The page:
Local Populations of Arabidopsis thaliana Show Clear Relationship between Photoperiodic Sensitivity of Flowering Time and Altitude

Abstract

Adaptation of plants to local conditions that vary substantially within their geographic range is essential for seasonal timing of flowering, a major determinant of plant reproductive success. This study investigates photoperiodic responses in natural populations of Arabidopsis thaliana from high northern latitudes and their significance for local adaptation. Thirty lineages from ten local A. thaliana populations, representing different locations across an altitudinal gradient (2-850 m a.s.l.) in Norway, were grown under uniform controlled conditions, and used to screen for responses to five different photoperiods. We studied relationships between variation in photoperiodic sensitivity of flowering time, altitude, and climatic factors associated with the sites of origin. We found that variation in response to photoperiod is significantly correlated with altitude and climatic variables associated with the sites of origin of the populations. Populations originating from lower altitudes showed stronger photoperiodic sensitivity than populations from higher altitudes. Our results indicate that the altitudinal climatic gradient generates clinal variation in adaptive traits in A. thaliana.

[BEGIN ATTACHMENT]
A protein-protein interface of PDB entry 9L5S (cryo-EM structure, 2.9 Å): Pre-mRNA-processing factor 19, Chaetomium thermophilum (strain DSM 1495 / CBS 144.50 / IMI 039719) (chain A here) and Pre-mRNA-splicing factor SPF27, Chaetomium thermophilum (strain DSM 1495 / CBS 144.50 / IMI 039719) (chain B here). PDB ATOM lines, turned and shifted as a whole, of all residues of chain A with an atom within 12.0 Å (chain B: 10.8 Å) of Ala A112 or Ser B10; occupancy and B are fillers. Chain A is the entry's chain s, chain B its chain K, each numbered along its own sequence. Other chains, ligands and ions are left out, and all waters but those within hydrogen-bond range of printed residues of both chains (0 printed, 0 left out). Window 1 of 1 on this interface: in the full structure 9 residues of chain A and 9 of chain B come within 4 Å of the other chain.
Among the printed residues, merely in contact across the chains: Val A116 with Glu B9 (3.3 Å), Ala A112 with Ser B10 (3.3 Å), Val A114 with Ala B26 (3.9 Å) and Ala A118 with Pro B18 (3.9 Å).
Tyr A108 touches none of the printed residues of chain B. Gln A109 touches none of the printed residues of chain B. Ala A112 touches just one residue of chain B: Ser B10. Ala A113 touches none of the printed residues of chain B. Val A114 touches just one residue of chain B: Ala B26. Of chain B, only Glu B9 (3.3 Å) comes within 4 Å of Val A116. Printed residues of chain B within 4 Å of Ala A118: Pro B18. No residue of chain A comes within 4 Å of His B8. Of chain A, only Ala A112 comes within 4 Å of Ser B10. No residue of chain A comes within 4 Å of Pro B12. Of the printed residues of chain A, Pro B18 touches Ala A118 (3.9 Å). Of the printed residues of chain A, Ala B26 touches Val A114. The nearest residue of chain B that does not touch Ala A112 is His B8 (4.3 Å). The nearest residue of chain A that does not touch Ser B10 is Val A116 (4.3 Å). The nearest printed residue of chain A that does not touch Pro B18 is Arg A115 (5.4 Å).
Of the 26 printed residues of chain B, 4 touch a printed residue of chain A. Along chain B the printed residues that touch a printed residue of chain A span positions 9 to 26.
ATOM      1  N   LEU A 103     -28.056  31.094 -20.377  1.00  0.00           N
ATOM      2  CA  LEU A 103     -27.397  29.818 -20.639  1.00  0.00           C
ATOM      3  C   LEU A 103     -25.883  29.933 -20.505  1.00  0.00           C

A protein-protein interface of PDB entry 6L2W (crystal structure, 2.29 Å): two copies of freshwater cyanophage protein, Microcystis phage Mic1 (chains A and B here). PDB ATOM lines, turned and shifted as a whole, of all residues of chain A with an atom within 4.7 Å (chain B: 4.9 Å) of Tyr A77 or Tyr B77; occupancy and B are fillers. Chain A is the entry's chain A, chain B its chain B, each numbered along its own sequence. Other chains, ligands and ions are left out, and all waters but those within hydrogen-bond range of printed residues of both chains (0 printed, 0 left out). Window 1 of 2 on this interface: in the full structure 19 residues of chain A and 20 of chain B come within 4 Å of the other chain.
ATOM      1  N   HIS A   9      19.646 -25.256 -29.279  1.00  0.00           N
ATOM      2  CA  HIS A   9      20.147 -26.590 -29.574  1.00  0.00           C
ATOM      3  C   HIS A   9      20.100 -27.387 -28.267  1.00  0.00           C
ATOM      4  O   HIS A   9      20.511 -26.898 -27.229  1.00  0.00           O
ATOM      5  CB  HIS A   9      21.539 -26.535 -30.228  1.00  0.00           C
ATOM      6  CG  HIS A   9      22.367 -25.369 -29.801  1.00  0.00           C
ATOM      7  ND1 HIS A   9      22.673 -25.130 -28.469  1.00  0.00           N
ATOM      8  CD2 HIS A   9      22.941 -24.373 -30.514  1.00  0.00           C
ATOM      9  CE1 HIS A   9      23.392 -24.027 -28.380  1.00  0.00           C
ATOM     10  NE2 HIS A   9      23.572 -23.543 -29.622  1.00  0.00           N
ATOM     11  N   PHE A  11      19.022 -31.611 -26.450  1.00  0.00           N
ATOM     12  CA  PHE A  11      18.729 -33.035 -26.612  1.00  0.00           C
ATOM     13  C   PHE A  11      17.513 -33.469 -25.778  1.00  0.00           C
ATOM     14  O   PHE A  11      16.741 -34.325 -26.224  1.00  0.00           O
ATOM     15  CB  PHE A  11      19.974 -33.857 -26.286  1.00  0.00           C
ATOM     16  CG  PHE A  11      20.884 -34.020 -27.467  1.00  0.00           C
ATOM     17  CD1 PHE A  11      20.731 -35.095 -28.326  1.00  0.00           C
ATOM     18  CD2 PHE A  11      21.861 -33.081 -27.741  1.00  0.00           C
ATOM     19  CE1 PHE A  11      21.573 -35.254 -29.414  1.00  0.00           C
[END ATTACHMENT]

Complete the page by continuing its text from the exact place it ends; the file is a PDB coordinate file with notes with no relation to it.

DOI: 10.3389/fpls.2017.01046

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@inproceedings{LewandowskaSabat2017LocalPO, title={Local Populations of Arabidopsis thaliana Show Clear Relationship between Photoperiodic Sensitivity of Flowering Time and Altitude}, author={Anna Monika Lewandowska-Sabat and Siri Fjellheim and Jorunn Elisabeth Olsen and Odd Arne Rognli}, booktitle={Front. Plant Sci.}, year={2017} }